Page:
Here's why Salesforce might succeed where others have failed — and I include Microsoft in that group...how many of your colleagues will work on Word document shared via OneDrive using Office online?

Salesforce provides the software and shapes the user experience for business processes people have already incorporated into their workaday habits. By controlling the software and interfaces that are crucial to getting one's work done and have become part of an employee's daily routine, Salesforce can quickly and transparently incorporate collaborative document creation, sharing and editing.

It becomes a bonus feature of something they are already using rather than the onerous imposition of a brand new tool.

For example, as Den Howlett profiled earlier this year, City Year, a non-profit that supports students in K-12 schools, has built a student tracking system around Salesforce that includes all the data required to measure student progress and customize teaching sessions.

According to the organization's CTO, "Since everything is logged in the tool, corps members in San Jose can see what teams in Boston and Miami are doing differently to help students." One can imagine a Salesforce Quip module being incorporated into this system that would allow students to write papers, build spreadsheets and create classroom presentations that could be shared with other students and teachers for ideas, critique and editing and then archived as part of their permanent record.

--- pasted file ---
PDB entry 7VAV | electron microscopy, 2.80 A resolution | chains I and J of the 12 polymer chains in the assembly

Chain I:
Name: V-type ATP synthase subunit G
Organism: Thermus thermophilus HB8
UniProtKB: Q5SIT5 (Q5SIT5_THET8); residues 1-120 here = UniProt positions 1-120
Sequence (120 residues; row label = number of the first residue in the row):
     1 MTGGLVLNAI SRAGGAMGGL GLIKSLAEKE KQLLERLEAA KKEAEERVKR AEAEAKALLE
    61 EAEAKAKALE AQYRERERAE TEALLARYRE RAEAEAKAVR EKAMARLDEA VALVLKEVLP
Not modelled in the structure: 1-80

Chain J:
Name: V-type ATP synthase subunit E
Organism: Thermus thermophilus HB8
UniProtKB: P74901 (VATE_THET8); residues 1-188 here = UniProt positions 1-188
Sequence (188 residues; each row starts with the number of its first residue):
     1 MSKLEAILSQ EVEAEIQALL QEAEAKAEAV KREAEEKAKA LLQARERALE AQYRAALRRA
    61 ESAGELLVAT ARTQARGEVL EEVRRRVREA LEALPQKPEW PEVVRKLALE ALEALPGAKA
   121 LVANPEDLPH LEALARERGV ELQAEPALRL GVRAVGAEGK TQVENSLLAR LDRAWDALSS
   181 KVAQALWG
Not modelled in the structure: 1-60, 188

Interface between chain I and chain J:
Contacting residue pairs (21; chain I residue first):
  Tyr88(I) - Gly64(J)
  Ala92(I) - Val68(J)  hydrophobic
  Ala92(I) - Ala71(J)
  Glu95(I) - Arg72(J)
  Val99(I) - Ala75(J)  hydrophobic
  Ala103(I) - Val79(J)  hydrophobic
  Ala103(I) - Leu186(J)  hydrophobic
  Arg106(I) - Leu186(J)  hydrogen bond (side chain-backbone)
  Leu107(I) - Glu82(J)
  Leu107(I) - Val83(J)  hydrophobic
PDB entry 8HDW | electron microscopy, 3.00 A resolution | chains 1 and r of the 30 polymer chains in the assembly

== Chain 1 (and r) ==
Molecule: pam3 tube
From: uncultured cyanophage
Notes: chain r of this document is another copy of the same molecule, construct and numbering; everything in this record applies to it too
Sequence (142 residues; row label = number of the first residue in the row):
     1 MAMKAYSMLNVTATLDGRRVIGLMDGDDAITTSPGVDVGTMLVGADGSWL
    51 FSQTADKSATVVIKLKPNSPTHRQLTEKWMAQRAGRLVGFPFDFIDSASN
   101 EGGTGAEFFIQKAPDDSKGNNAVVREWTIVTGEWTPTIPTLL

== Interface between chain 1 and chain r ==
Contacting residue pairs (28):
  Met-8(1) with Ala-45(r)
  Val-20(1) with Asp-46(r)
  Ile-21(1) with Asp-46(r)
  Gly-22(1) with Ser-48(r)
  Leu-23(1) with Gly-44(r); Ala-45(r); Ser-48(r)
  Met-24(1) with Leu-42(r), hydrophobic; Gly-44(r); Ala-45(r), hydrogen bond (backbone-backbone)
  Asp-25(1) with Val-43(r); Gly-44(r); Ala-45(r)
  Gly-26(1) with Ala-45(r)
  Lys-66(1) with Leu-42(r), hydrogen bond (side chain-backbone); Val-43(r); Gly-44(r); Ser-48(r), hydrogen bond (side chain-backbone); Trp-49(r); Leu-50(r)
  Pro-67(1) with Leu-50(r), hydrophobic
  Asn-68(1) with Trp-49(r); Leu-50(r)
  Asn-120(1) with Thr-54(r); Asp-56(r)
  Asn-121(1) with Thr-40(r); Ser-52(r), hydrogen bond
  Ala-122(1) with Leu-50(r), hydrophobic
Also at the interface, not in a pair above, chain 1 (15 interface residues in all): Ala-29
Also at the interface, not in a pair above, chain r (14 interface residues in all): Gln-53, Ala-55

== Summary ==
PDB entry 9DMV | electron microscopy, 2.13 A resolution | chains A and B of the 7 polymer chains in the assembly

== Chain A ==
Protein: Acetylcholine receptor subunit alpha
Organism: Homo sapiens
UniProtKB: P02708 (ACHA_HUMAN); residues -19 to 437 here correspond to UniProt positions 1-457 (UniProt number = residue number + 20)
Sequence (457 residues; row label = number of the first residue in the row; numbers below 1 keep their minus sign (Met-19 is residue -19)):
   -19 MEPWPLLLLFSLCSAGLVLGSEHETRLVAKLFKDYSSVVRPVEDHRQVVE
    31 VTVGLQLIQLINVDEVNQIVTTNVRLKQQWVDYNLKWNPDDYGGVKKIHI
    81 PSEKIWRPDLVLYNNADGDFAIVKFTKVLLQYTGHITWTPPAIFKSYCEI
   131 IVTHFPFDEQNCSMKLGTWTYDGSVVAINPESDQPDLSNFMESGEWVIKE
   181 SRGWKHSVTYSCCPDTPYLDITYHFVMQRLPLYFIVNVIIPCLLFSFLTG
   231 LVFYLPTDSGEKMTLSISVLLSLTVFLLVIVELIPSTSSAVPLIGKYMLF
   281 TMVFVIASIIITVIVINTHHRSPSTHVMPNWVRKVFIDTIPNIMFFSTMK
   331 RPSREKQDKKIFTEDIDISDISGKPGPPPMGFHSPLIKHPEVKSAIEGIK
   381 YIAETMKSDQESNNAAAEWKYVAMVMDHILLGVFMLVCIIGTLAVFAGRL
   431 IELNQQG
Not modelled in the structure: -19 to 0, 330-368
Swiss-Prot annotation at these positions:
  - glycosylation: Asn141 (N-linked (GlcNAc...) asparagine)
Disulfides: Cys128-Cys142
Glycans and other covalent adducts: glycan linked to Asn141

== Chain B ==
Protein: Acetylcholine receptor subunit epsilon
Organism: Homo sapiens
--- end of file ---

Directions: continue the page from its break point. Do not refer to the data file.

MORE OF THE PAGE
Similar integrations of collaborative documents are natural fits throughout the Salesforce product line for customer service, sales and marketing.

My take

After years of trials from dozens of competitors, it's obvious that collaborative document software can't be imposed, it must be organically adopted.

Products like Quip can only flourish in business when brought in under the guise of some other software system that employees see as necessary and useful to their daily work.

As a standalone product, Quip could never do that, but it now has Salesforce to provide the Trojan Horse of business process software. My guess is that once people use Quip in one context, its benefits and convenience, including a respectable mobile client, will cause them to embrace it for others.

Organic growth is the most potent way to bring about cultural change, and have no doubt, changing document sharing software and practices is about mores, not technology; however, executive leadership can be a powerful catalyst. I'll echo the words of this Deloitte white paper,

The power of executives as role models should not be underestimated. Executives using desktop videoconferencing, presentation and document sharing technologies as part of their daily routine are likely to encourage and stimulate their direct reports and teams to try the same tools.  In the case of one organisation we interviewed, executives using video-conferencing in lieu of email or phone calls created a pattern of behaviour that quickly had development teams in several countries using the same tools to collaborate on complex tasks, measurably improving productivity and innovation across the business.

 

Quip isn't about to displace Office as the document platform of choice for most enterprises, however with Salesforce, it has a better opportunity to change how people work and bring document collaboration and sharing into the world of social software.

 

Image credit - © Login - Fotolia.com

Disclosure - Salesforce is a premier partner at time of writing